What does Brexit mean for commodity markets?

As of 5AM

Gold +6%, silver +3%, copper -4%, Brent crude -6%, nickel -4%, corn -2%, cotton -2%

Given the shock of the outcome (markets were pricing in almost a 90% probability of the UK voting to stay in the EU before voting commenced) the reaction in the markets was much more extreme earlier in the night.

So what will Brexit mean for commodity markets for the rest of 2016?

In the short term markets everything depends on the words of politicians in the UK, Europe and elsewhere. Those campaigning to remain have used the fear of an adverse economic reaction in the short term to try to persuade UK voters to stay in the EU. Now that we know the outcome they will be trying to do everything they can to say smooth words about how things will not be as bad.

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Pigs might fly: Why China’s plan to reduce meat consumption is more than just about the environment

Last month the Chinese Nutrition Society called on consumers to reduce the amount of animal-based food they eat from about 300 grams to 200 grams a day and their meat consumption from about 62 kg to 27 kg per year.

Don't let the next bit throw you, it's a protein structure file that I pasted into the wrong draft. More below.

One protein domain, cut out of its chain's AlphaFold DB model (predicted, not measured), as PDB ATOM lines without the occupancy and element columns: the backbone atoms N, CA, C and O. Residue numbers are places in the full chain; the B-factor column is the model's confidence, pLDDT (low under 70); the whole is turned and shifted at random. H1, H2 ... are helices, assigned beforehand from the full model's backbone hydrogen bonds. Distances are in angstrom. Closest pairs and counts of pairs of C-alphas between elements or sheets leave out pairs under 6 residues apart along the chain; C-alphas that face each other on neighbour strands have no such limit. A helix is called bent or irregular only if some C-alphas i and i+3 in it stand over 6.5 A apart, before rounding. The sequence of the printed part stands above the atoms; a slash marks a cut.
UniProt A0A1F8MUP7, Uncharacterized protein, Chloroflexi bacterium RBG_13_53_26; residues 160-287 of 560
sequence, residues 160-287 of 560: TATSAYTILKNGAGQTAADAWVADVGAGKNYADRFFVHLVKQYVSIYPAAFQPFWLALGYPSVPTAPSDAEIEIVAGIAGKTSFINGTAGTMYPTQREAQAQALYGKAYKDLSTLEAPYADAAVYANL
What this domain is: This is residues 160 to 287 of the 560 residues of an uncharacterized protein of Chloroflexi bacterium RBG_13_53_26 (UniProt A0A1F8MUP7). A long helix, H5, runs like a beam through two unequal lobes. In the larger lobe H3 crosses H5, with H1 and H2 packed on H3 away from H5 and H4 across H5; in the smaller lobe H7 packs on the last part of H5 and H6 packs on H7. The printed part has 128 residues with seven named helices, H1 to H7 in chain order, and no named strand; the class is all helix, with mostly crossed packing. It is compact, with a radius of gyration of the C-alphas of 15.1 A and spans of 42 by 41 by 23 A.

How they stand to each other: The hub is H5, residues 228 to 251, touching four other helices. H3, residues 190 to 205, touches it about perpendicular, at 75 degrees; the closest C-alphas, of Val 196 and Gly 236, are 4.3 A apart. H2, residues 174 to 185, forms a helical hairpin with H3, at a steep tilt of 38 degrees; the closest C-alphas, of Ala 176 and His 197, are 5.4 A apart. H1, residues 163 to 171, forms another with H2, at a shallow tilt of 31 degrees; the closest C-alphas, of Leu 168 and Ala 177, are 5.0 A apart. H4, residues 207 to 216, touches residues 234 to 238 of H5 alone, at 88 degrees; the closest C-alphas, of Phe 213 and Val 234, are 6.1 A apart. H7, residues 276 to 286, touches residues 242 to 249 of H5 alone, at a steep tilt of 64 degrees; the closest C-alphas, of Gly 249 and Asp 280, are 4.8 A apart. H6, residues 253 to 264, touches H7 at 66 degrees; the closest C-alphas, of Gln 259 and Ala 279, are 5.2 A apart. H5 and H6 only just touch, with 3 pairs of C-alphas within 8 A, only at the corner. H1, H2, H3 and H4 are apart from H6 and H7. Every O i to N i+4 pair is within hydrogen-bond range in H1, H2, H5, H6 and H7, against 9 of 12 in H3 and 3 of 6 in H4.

The Beijing-backed health agency hopes the guidelines will help ward off a growing obesity and a diabetes time-bomb in China, while global warming campaigners believe they could also result in huge benefits for the planet.

But there is also a macroeconomic benefit too.

Pork prices are a serious matter in China, and is a significant driver of consumer inflation. Chinese consumer inflation is closely watched by authorities eager to maintain social stability and food security. For example, the “blue-ear pig” disease that forced Chinese farmers to slaughter millions of pigs in 2008 drove the country’s inflation rate to its highest level in a decade.

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Trade carefully: Commodity markets are in for a volatile week

As the EU referendum approaches markets of all shapes and sizes, including commodities are becoming increasingly driven by expectations of what the result will be. Commodity markets such as gold have become correlated with the implied probability based on the betting odds of the UK remaining in the EU. Putting aside the relative macroeconomic merits of Brexit to one side commodity market volatility is likely to remain high throughout this week.

We are now entering a period of no-mans land where there will be no published polls. Having said that many financial institutions have reportedly commissioned their own private surveys of voter intention to help them trade. But even these will not be on the same scale as the exit polls typically carried out on the day of the general election.

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